Why You Should Explore Australia's Mornington Peninsula | Wine Enthusiast
Wine bottle illustration Displaying 0 results for
Suggested Searches
Articles & Content

Why You Should Explore Australia’s Mornington Peninsula

The Mornington Peninsula is where the residents of Australia’s second-largest city go to escape. It’s also a renowned wine region, with an emphasis on cool-climate varieties like Pinot Noir and Chardonnay. These wines are rarely exported, so a visit to Mornington is often the only way to sample a broad range.

Most of the wineries and vineyards are small—two thirds of the region’s 150 vineyards are less than 10 acres—which makes encounters with owners or winemakers more likely during visits. As anyone who’s ever asked a question of a tasting-room pourer and been met with a blank stare knows, that’s a definite plus.

To add to the appeal, most of the peninsula’s 40 wineries with cellar doors (tasting rooms) offer cheese or charcuterie, while many feature full-fledged restaurants.

The proximity of Mornington to Melbourne, Australia’s gastronomic hub, the quality of the wines and the diversity of activities make the peninsula a tourist destination. Here are some highlights.

Grapevines at the Eldridge Estate.
The Eldridge Estate / Photo courtesy of the Eldridge Estate


Heading south from Melbourne, Moorooduc Estate is one of the first wineries you’ll encounter. There’s no restaurant, just some of the best wines on the peninsula. Owner/winemaker Richard McIntyre established the winery in 1982, and his fascination with fermentation has extended to bread baking. A limited number of his legendary sourdough loaves are sold on weekends.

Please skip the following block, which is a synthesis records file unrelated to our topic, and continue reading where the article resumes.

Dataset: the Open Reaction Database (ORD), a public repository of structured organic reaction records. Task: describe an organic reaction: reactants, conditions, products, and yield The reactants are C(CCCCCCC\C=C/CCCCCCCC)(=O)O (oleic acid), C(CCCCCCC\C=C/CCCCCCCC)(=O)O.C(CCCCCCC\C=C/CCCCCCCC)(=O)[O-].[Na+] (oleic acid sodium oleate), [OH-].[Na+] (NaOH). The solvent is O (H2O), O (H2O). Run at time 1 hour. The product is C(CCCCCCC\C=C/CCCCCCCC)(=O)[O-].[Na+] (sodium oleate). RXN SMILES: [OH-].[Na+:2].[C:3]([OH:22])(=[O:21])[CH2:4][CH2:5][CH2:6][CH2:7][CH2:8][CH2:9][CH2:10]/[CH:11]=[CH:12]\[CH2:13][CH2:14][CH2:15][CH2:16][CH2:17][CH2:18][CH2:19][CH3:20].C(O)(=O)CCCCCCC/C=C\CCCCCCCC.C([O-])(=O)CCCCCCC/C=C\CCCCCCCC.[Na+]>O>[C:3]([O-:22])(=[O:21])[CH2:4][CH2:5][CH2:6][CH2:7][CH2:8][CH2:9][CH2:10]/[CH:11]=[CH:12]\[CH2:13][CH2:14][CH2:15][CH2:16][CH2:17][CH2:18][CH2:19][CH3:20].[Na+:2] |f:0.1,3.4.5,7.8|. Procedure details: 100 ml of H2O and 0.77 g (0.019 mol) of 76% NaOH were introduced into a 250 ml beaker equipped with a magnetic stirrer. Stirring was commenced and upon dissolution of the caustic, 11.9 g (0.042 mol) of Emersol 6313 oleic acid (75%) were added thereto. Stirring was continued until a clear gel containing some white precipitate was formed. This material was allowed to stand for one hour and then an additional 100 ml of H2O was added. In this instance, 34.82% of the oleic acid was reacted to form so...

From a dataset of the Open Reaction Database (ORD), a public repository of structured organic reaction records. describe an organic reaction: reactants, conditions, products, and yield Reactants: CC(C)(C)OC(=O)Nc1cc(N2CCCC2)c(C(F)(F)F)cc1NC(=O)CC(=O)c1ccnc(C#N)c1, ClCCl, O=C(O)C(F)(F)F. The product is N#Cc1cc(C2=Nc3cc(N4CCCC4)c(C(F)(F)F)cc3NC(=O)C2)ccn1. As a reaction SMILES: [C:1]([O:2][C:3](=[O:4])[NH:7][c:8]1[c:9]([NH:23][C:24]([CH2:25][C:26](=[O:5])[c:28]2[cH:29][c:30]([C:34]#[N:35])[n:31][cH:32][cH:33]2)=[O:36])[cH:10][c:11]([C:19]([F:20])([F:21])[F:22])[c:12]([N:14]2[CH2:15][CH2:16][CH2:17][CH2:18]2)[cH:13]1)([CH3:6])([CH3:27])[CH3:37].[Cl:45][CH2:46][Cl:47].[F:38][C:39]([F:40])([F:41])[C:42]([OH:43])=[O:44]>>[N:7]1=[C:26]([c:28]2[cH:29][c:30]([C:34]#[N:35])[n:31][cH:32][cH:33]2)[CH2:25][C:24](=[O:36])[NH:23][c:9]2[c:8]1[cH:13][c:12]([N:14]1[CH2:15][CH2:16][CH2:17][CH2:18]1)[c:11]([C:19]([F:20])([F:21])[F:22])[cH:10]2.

Nearby Yabby Lake is one of the region’s biggest operations, now run by Tom Carson, who earned his winemaking stripes at Yering Station in the Yarra Valley. This subregion is one of the warmest parts of the peninsula, and the wines from Moorooduc and Yabby Lake can show a degree of opulence not often seen from other producers. The restaurant serves a limited lunch menu daily that highlights­ local sourcing.

Deeper into the peninsula, and higher up the region’s mountain spine, don’t miss tiny Eldridge Estate. There’s no restaurant, but the wines are always interesting, and you can taste them on the deck that overlooks the vineyard. The PTG, owner David Lloyd’s take on the Passe-Tout-Grains of Burgundy, is a gluggable blend of Pinot Noir and Gamay.

Port Phillip Estate
Port Phillip Estate / Photo by Robyn Lea

Also in that same Red Hill subregion, you’ll find Montalto, Paringa Estate, Polperro Wines, Port Phillip Estate/Kooyong and Ten Minutes by Tractor. All produce excellent examples of the maritime-climate Pinot Noir and Chardonnay that put Mornington on the map, and all have restaurants worthy of long lunches.

A 10-minute drive to the east will bring you to Quealy Winemakers. There, you can taste local oddities like a Friulano fermented in amphorae, an ancestral-method sparkler, a cofermented blend of Sangiovese, Shiraz and Pinot Noir, or a skin-fermented Muscat rosé.

Inside the Mythical Jackalope.
The Mythical Jackalope / Photo by Robyn Lea

The Mythical Jackalope

Somehow, the North American critter best described as a jackrabbit with horns has made its way to Mornington in the form of the region’s newest, most posh lodgings. Situated next to Willow Creek Vineyard, Jackalope Hotel has been lavished with numerous Australian travel awards for its 46 sumptuous “dens,” which feature all-inclusive minibars, private terraces and luxurious furnishings. Rates generally start around $500 per night.